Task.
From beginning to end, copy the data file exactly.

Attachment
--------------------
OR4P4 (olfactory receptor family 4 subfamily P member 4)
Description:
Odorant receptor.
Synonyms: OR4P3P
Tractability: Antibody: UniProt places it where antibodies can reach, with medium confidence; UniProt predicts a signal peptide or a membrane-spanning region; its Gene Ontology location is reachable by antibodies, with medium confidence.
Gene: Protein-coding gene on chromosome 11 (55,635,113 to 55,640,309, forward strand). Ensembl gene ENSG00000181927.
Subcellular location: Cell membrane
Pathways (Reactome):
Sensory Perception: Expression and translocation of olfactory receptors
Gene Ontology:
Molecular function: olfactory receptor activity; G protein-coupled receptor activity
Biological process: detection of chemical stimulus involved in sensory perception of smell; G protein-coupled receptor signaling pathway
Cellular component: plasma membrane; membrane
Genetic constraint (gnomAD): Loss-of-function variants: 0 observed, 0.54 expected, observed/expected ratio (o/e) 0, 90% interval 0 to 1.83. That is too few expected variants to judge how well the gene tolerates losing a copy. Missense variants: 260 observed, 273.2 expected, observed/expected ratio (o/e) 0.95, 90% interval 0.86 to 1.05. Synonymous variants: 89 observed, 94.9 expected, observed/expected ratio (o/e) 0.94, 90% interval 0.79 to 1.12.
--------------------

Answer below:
OR4P4 (olfactory receptor family 4 subfamily P member 4)
Description:
Odorant receptor.
Synonyms: OR4P3P
Tractability: Antibody: UniProt places it where antibodies can reach, with medium confidence; UniProt predicts a signal peptide or a membrane-spanning region; its Gene Ontology location is reachable by antibodies, with medium confidence.
Gene: Protein-coding gene on chromosome 11 (55,635,113 to 55,640,309, forward strand). Ensembl gene ENSG00000181927.
Subcellular location: Cell membrane
Pathways (Reactome):
Sensory Perception: Expression and translocation of olfactory receptors
Gene Ontology:
Molecular function: olfactory receptor activity; G protein-coupled receptor activity
Biological process: detection of chemical stimulus involved in sensory perception of smell; G protein-coupled receptor signaling pathway
Cellular component: plasma membrane; membrane
Genetic constraint (gnomAD): Loss-of-function variants: 0 observed, 0.54 expected, observed/expected ratio (o/e) 0, 90% interval 0 to 1.83. That is too few expected variants to judge how well the gene tolerates losing a copy. Missense variants: 260 observed, 273.2 expected, observed/expected ratio (o/e) 0.95, 90% interval 0.86 to 1.05. Synonymous variants: 89 observed, 94.9 expected, observed/expected ratio (o/e) 0.94, 90% interval 0.79 to 1.12.